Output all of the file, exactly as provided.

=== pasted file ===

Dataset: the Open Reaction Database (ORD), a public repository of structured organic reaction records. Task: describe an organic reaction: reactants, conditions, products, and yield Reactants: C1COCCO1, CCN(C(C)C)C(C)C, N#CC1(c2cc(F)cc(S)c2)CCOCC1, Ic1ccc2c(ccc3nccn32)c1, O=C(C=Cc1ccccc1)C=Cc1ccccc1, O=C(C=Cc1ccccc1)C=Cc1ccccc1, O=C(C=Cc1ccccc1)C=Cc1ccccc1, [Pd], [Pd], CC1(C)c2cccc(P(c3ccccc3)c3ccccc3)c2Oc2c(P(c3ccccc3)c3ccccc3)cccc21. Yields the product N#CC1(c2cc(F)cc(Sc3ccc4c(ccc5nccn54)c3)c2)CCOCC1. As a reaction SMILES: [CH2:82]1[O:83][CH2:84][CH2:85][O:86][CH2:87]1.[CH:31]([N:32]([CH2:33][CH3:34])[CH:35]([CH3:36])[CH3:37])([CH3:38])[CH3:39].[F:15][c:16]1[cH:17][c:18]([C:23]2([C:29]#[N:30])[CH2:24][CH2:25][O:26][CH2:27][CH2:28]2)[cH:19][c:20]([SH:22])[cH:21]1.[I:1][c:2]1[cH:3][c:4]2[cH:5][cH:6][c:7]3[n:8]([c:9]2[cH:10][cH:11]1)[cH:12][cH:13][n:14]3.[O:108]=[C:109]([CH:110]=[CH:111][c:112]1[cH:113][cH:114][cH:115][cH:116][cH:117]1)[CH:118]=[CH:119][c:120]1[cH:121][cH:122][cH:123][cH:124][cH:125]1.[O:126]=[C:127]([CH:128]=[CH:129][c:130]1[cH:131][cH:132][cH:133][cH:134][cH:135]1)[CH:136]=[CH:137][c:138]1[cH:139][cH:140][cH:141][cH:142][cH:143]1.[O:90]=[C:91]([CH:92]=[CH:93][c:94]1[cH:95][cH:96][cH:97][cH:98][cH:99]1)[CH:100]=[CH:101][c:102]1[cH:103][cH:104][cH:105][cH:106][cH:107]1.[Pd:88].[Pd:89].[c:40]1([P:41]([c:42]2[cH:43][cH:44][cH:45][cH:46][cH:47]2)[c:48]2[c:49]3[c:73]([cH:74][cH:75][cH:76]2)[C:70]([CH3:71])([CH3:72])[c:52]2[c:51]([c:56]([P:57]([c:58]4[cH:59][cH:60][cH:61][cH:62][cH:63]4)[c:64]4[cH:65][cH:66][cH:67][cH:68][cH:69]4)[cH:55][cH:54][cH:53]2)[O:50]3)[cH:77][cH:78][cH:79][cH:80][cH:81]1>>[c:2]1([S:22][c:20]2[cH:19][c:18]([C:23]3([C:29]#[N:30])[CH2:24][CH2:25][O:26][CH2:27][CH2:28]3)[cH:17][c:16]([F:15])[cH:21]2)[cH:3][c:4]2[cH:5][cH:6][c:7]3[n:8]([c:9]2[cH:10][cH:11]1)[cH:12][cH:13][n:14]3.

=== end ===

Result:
Dataset: the Open Reaction Database (ORD), a public repository of structured organic reaction records. Task: describe an organic reaction: reactants, conditions, products, and yield Reactants: C1COCCO1, CCN(C(C)C)C(C)C, N#CC1(c2cc(F)cc(S)c2)CCOCC1, Ic1ccc2c(ccc3nccn32)c1, O=C(C=Cc1ccccc1)C=Cc1ccccc1, O=C(C=Cc1ccccc1)C=Cc1ccccc1, O=C(C=Cc1ccccc1)C=Cc1ccccc1, [Pd], [Pd], CC1(C)c2cccc(P(c3ccccc3)c3ccccc3)c2Oc2c(P(c3ccccc3)c3ccccc3)cccc21. Yields the product N#CC1(c2cc(F)cc(Sc3ccc4c(ccc5nccn54)c3)c2)CCOCC1. As a reaction SMILES: [CH2:82]1[O:83][CH2:84][CH2:85][O:86][CH2:87]1.[CH:31]([N:32]([CH2:33][CH3:34])[CH:35]([CH3:36])[CH3:37])([CH3:38])[CH3:39].[F:15][c:16]1[cH:17][c:18]([C:23]2([C:29]#[N:30])[CH2:24][CH2:25][O:26][CH2:27][CH2:28]2)[cH:19][c:20]([SH:22])[cH:21]1.[I:1][c:2]1[cH:3][c:4]2[cH:5][cH:6][c:7]3[n:8]([c:9]2[cH:10][cH:11]1)[cH:12][cH:13][n:14]3.[O:108]=[C:109]([CH:110]=[CH:111][c:112]1[cH:113][cH:114][cH:115][cH:116][cH:117]1)[CH:118]=[CH:119][c:120]1[cH:121][cH:122][cH:123][cH:124][cH:125]1.[O:126]=[C:127]([CH:128]=[CH:129][c:130]1[cH:131][cH:132][cH:133][cH:134][cH:135]1)[CH:136]=[CH:137][c:138]1[cH:139][cH:140][cH:141][cH:142][cH:143]1.[O:90]=[C:91]([CH:92]=[CH:93][c:94]1[cH:95][cH:96][cH:97][cH:98][cH:99]1)[CH:100]=[CH:101][c:102]1[cH:103][cH:104][cH:105][cH:106][cH:107]1.[Pd:88].[Pd:89].[c:40]1([P:41]([c:42]2[cH:43][cH:44][cH:45][cH:46][cH:47]2)[c:48]2[c:49]3[c:73]([cH:74][cH:75][cH:76]2)[C:70]([CH3:71])([CH3:72])[c:52]2[c:51]([c:56]([P:57]([c:58]4[cH:59][cH:60][cH:61][cH:62][cH:63]4)[c:64]4[cH:65][cH:66][cH:67][cH:68][cH:69]4)[cH:55][cH:54][cH:53]2)[O:50]3)[cH:77][cH:78][cH:79][cH:80][cH:81]1>>[c:2]1([S:22][c:20]2[cH:19][c:18]([C:23]3([C:29]#[N:30])[CH2:24][CH2:25][O:26][CH2:27][CH2:28]3)[cH:17][c:16]([F:15])[cH:21]2)[cH:3][c:4]2[cH:5][cH:6][c:7]3[n:8]([c:9]2[cH:10][cH:11]1)[cH:12][cH:13][n:14]3.